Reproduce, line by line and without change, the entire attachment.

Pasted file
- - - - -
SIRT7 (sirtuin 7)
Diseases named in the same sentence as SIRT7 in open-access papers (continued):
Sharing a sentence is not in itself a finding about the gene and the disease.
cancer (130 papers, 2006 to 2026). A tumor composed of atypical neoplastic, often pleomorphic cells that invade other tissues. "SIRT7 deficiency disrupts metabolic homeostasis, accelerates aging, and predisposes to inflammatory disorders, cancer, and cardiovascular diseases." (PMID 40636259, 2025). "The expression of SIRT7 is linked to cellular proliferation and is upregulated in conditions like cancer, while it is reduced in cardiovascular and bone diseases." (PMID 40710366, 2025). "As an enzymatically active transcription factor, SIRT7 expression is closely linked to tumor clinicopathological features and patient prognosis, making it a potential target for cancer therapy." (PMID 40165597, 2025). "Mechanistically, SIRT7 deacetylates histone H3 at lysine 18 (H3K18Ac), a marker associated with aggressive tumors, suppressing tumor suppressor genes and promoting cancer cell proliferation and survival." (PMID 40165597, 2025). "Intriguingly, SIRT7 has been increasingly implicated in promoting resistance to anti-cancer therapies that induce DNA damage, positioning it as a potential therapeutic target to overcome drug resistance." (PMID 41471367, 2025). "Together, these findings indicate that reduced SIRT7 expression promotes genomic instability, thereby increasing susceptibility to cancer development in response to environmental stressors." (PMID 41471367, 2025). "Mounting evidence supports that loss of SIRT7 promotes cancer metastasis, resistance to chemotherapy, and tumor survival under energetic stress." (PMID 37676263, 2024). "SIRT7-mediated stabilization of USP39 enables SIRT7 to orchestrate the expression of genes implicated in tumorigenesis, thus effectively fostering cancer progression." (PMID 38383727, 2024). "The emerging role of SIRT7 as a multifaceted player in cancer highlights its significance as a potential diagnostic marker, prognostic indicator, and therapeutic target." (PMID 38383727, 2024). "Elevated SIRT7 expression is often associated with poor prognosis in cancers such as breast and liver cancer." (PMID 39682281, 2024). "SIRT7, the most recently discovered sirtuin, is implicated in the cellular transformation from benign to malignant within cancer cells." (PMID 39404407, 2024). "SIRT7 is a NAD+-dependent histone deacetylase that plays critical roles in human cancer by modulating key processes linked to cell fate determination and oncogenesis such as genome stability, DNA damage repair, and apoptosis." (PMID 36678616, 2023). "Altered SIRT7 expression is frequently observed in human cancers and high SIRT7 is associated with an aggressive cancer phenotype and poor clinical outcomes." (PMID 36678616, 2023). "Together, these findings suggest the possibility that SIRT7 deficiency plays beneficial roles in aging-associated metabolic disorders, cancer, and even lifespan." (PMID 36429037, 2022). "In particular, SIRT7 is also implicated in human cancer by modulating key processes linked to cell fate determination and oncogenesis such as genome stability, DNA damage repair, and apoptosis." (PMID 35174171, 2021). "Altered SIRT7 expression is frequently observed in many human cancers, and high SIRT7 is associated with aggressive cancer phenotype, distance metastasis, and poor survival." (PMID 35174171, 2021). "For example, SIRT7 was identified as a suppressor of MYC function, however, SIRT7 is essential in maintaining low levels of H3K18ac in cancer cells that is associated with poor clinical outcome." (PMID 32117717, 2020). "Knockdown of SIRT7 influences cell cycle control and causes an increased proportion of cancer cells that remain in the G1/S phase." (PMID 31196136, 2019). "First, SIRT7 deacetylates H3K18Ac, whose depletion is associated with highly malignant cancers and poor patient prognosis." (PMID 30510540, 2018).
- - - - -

SIRT7 (sirtuin 7)
Diseases named in the same sentence as SIRT7 in open-access papers (continued):
Sharing a sentence is not in itself a finding about the gene and the disease.
cancer (130 papers, 2006 to 2026). A tumor composed of atypical neoplastic, often pleomorphic cells that invade other tissues. "SIRT7 deficiency disrupts metabolic homeostasis, accelerates aging, and predisposes to inflammatory disorders, cancer, and cardiovascular diseases." (PMID 40636259, 2025). "The expression of SIRT7 is linked to cellular proliferation and is upregulated in conditions like cancer, while it is reduced in cardiovascular and bone diseases." (PMID 40710366, 2025). "As an enzymatically active transcription factor, SIRT7 expression is closely linked to tumor clinicopathological features and patient prognosis, making it a potential target for cancer therapy." (PMID 40165597, 2025). "Mechanistically, SIRT7 deacetylates histone H3 at lysine 18 (H3K18Ac), a marker associated with aggressive tumors, suppressing tumor suppressor genes and promoting cancer cell proliferation and survival." (PMID 40165597, 2025). "Intriguingly, SIRT7 has been increasingly implicated in promoting resistance to anti-cancer therapies that induce DNA damage, positioning it as a potential therapeutic target to overcome drug resistance." (PMID 41471367, 2025). "Together, these findings indicate that reduced SIRT7 expression promotes genomic instability, thereby increasing susceptibility to cancer development in response to environmental stressors." (PMID 41471367, 2025). "Mounting evidence supports that loss of SIRT7 promotes cancer metastasis, resistance to chemotherapy, and tumor survival under energetic stress." (PMID 37676263, 2024). "SIRT7-mediated stabilization of USP39 enables SIRT7 to orchestrate the expression of genes implicated in tumorigenesis, thus effectively fostering cancer progression." (PMID 38383727, 2024). "The emerging role of SIRT7 as a multifaceted player in cancer highlights its significance as a potential diagnostic marker, prognostic indicator, and therapeutic target." (PMID 38383727, 2024). "Elevated SIRT7 expression is often associated with poor prognosis in cancers such as breast and liver cancer." (PMID 39682281, 2024). "SIRT7, the most recently discovered sirtuin, is implicated in the cellular transformation from benign to malignant within cancer cells." (PMID 39404407, 2024). "SIRT7 is a NAD+-dependent histone deacetylase that plays critical roles in human cancer by modulating key processes linked to cell fate determination and oncogenesis such as genome stability, DNA damage repair, and apoptosis." (PMID 36678616, 2023). "Altered SIRT7 expression is frequently observed in human cancers and high SIRT7 is associated with an aggressive cancer phenotype and poor clinical outcomes." (PMID 36678616, 2023). "Together, these findings suggest the possibility that SIRT7 deficiency plays beneficial roles in aging-associated metabolic disorders, cancer, and even lifespan." (PMID 36429037, 2022). "In particular, SIRT7 is also implicated in human cancer by modulating key processes linked to cell fate determination and oncogenesis such as genome stability, DNA damage repair, and apoptosis." (PMID 35174171, 2021). "Altered SIRT7 expression is frequently observed in many human cancers, and high SIRT7 is associated with aggressive cancer phenotype, distance metastasis, and poor survival." (PMID 35174171, 2021). "For example, SIRT7 was identified as a suppressor of MYC function, however, SIRT7 is essential in maintaining low levels of H3K18ac in cancer cells that is associated with poor clinical outcome." (PMID 32117717, 2020). "Knockdown of SIRT7 influences cell cycle control and causes an increased proportion of cancer cells that remain in the G1/S phase." (PMID 31196136, 2019). "First, SIRT7 deacetylates H3K18Ac, whose depletion is associated with highly malignant cancers and poor patient prognosis." (PMID 30510540, 2018).